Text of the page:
TOMORROW- It’s a new month. The key news triggers to keep your eye on at the start of December:

  • PMI: Purchasing managers’ index figures for November for Egypt, Saudi Arabia, and Qatar will be released on Sunday, 5 December. Figures for the UAE, which normally come out on the same day as Egypt and Saudi, will be released two days later on Tuesday, 7 December.
  • Foreign reserves: November’s foreign reserves figures will be released during the first week of the month.
  • Inflation: Inflation figures for November will be released on Thursday, 9 December. Data for inflation typically appears on the 10th of every month, but is moved up one day if that falls on a Friday.
  • Interest rates: The Central Bank of Egypt’s Monetary Policy Committee will hold its final meeting for the year to review interest rates on Thursday, 16 December.


Young professionals can now apply for the recently-launched McKinsey Forward program which focuses on leadership, business, and the transition to digital, McKinsey announced in a press release (pdf). The six-month program aims to teach participants how their business can combat challenges and use them to their advantage, integrate tech, and be adaptable and resilient during times of change. Forward will be available without charge to those eligible to apply, and one of the requirements is having less than five years of work experience. You can apply via this link before the 12 December deadline.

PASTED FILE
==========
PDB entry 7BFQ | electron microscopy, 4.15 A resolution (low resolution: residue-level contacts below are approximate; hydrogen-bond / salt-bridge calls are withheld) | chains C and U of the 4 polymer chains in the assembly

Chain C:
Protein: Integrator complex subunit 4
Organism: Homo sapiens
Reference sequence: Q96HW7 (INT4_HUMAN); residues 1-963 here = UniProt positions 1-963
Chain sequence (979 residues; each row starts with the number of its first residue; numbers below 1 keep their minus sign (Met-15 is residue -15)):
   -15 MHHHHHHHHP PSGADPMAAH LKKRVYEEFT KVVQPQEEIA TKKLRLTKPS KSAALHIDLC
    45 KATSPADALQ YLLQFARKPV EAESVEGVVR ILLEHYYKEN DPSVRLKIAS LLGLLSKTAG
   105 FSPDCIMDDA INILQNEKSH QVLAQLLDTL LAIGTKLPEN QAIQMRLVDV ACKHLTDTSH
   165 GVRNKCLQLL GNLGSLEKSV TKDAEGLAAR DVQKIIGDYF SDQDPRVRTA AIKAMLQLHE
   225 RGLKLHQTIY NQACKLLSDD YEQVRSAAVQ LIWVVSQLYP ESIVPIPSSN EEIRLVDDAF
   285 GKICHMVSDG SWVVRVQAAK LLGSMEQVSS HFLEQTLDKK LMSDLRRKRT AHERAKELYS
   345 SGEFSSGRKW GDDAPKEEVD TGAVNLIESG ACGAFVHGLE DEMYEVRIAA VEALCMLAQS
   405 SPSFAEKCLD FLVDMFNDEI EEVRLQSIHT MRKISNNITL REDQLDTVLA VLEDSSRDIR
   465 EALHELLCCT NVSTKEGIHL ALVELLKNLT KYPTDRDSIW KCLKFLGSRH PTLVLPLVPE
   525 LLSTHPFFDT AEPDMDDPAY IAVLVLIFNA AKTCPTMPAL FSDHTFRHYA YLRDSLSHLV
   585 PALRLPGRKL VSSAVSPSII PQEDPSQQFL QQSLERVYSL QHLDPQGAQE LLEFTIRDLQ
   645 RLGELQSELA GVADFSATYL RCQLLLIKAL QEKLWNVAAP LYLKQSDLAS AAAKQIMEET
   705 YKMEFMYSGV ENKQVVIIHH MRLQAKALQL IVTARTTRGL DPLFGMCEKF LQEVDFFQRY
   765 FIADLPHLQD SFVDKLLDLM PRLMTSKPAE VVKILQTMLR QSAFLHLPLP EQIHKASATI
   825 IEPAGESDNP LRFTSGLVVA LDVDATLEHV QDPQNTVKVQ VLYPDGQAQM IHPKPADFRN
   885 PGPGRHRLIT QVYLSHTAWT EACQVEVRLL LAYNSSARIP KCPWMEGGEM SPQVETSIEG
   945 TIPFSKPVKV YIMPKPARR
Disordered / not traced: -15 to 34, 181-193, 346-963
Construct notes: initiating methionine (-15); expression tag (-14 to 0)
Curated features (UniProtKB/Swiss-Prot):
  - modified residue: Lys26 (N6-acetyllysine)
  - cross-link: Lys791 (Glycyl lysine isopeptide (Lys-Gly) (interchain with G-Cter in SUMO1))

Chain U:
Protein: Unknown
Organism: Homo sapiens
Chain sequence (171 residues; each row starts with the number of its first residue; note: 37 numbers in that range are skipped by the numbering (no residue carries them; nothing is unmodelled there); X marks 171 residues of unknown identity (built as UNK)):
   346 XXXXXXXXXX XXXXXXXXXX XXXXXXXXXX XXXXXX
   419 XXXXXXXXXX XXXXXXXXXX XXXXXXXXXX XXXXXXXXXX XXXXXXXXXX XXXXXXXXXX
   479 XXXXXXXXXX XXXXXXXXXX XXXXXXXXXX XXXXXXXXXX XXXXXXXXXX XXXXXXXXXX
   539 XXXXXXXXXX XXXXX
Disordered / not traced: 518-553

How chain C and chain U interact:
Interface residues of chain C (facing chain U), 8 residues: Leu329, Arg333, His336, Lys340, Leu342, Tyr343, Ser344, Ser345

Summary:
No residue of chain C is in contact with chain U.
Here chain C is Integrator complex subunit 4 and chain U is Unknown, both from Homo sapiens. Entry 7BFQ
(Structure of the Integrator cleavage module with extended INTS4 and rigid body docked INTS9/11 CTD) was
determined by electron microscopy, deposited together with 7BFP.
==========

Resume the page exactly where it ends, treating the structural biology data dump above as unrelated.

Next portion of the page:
The new round of Silicon Waha’s Startup Factory will kick off on 10 December at the Assiut Technology Zone. The program will offer marketing tips and tricks for startup founders, who can apply here.

Check out our full calendar on the web for a comprehensive listing of upcoming news events, national holidays and news triggers.


*** It’s Going Green day — your weekly briefing of all things green in Egypt: Enterprise’s green economy vertical focuses each Tuesday on the business of renewable energy and sustainable practices in Egypt, everything from solar and wind energy through to water, waste management, sustainable building practices and how you can make your business greener, whatever the sector.

In today’s issue: There’s a massive data gap when it comes to reporting global emissions, which could severely undermine efforts to address climate change by reducing net emissions, a Washington Post investigation has found. In addition to only a fraction of the world’s nations reporting their emissions to COP, many of the measurements and figures that are being reported are less than accurate.